All Al Gore really needed to know about April 18, 2000, was summed up in his horoscope that morning. "Questions concerning legal affairs, reputation, marital status loom large," read the Washington Post's astrology column. "You could be forced into a corner; be ready with answers based on research." For once, the stars were right. Over four hours that day, federal prosecutor Robert Conrad fired questions at the Vice President about his role in the 1996 campaign-finance scandal. The afternoon session in the vice-presidential mansion was edgy and sometimes contentious. But Gore told reporters days later, "I, of course, answered every question fully and completely."
His inquisitor didn't agree. Last week Republicans on Capitol Hill leaked word that Conrad, head of the Justice Department's campaign-finance task force, has recommended that Attorney General Janet Reno appoint a special counsel to probe whether some of Gore's responses were untruthful. Reno's decision could be weeks away, but the disclosure that she is once again considering a larger investigation of Gore comes at a bad time for a candidate with a flagging campaign.
Just five months before the presidential elections, the whole ugly 1996 campaign-finance mess has come washing back, along with memories of fund raisers John Huang and Maria Hsia, the Buddhist-temple incident and the never fully answered question of how foreign money wound up in Democratic Party accounts to help the Clinton White House win re-election in 1996. Which is why the Gore campaign battled right back last week. "We're not going to take this lying down," a Gore staff member said hours after the news broke on Thursday. On Friday Gore released the transcript of the entire April 18 ordeal. Give him points for that. "I think the truth is my friend in this," Gore said.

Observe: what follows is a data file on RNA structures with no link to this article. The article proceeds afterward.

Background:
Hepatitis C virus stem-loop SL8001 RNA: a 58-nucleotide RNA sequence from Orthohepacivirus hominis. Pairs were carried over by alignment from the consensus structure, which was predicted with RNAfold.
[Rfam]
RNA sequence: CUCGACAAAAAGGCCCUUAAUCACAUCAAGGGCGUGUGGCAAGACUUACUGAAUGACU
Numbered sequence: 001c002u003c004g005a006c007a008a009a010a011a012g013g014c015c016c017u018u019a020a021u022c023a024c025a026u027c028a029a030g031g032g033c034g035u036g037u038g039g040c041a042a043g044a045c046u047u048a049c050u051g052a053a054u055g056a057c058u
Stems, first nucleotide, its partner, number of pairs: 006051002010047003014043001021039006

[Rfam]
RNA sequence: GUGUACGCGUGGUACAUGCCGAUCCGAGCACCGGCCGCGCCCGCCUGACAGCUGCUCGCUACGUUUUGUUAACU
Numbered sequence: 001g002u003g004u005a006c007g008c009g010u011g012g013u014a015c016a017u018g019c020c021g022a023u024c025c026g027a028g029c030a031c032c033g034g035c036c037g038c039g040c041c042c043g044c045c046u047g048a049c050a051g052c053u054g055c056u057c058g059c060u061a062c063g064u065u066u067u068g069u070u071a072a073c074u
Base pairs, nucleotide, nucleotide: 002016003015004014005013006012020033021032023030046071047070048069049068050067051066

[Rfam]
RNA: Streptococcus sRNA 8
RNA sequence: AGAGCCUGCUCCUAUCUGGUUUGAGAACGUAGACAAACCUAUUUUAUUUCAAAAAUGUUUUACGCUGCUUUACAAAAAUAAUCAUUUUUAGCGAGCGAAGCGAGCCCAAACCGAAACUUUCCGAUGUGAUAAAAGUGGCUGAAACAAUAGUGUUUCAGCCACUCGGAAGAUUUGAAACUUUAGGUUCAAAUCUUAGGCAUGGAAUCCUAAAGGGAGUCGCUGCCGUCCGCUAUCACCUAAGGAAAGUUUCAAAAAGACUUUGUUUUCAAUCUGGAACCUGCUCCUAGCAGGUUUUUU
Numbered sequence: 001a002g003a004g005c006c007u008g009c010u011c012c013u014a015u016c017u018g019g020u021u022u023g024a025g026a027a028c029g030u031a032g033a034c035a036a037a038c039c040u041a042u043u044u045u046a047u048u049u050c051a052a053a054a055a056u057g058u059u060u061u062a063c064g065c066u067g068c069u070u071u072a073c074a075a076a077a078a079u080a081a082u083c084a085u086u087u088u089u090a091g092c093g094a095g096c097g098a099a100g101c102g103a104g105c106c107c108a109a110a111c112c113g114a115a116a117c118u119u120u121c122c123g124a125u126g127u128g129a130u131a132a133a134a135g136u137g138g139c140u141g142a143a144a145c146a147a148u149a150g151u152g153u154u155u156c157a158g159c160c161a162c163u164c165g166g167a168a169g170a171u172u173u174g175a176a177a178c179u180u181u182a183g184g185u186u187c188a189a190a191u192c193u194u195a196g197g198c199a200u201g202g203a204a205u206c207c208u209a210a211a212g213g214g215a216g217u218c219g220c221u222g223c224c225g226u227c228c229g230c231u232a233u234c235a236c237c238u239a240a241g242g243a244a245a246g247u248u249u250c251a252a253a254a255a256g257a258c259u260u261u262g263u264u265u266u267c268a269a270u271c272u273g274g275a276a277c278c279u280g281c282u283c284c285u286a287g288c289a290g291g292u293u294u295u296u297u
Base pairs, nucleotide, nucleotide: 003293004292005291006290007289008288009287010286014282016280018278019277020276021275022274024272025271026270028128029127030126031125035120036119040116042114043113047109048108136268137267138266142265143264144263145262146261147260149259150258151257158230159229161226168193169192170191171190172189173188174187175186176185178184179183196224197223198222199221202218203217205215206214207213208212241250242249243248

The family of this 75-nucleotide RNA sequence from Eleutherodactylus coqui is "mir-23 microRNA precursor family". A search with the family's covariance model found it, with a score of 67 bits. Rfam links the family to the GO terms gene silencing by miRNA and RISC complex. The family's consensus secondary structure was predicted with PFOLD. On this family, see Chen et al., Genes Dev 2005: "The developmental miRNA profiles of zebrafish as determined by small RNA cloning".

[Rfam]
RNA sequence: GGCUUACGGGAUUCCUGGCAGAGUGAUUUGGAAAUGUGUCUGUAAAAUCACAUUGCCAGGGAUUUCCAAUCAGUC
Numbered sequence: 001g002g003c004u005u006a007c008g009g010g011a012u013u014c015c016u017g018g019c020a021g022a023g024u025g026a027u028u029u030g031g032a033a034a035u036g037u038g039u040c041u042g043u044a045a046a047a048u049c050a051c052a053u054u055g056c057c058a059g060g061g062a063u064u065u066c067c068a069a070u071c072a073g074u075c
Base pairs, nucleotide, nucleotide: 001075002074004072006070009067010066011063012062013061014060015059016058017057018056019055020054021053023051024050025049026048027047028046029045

But is it? The Gore in the transcript could have learned a lot from the astrologers, plagued as he seemed to be by faulty memory, defensiveness and--a defense lawyer's nightmare--a tendency toward needlessly expansive, rambling responses that sometimes contradicted his earlier words. And Gore's body language, which isn't conveyed in the transcript, helped convince Conrad that the Veep might be fudging; the prosecutor has mentioned to several people that Gore was sweating profusely. Never mind that Gore is often a prolific perspirer--the impression Conrad took away was that Gore had something to really sweat about.
Take the discussion of the infamous White House coffees of 1995-96, events that were scheduled to reward and grease soft-money donors to the Democratic Party as Clinton and Gore ran for re-election. "I may have attended one," Gore told Conrad. "It was certainly not my understanding that they were fund-raising events," he said. Echoing Clinton's infamous parsing of the verb "is," Gore says, "Well, let me define the term 'raising.'" And as for the notion that there might have been a price tag attached to attending a coffee, Gore was outraged. "Absolutely not," he said. "And it is my belief that that would have been considered wildly inappropriate, if not worse."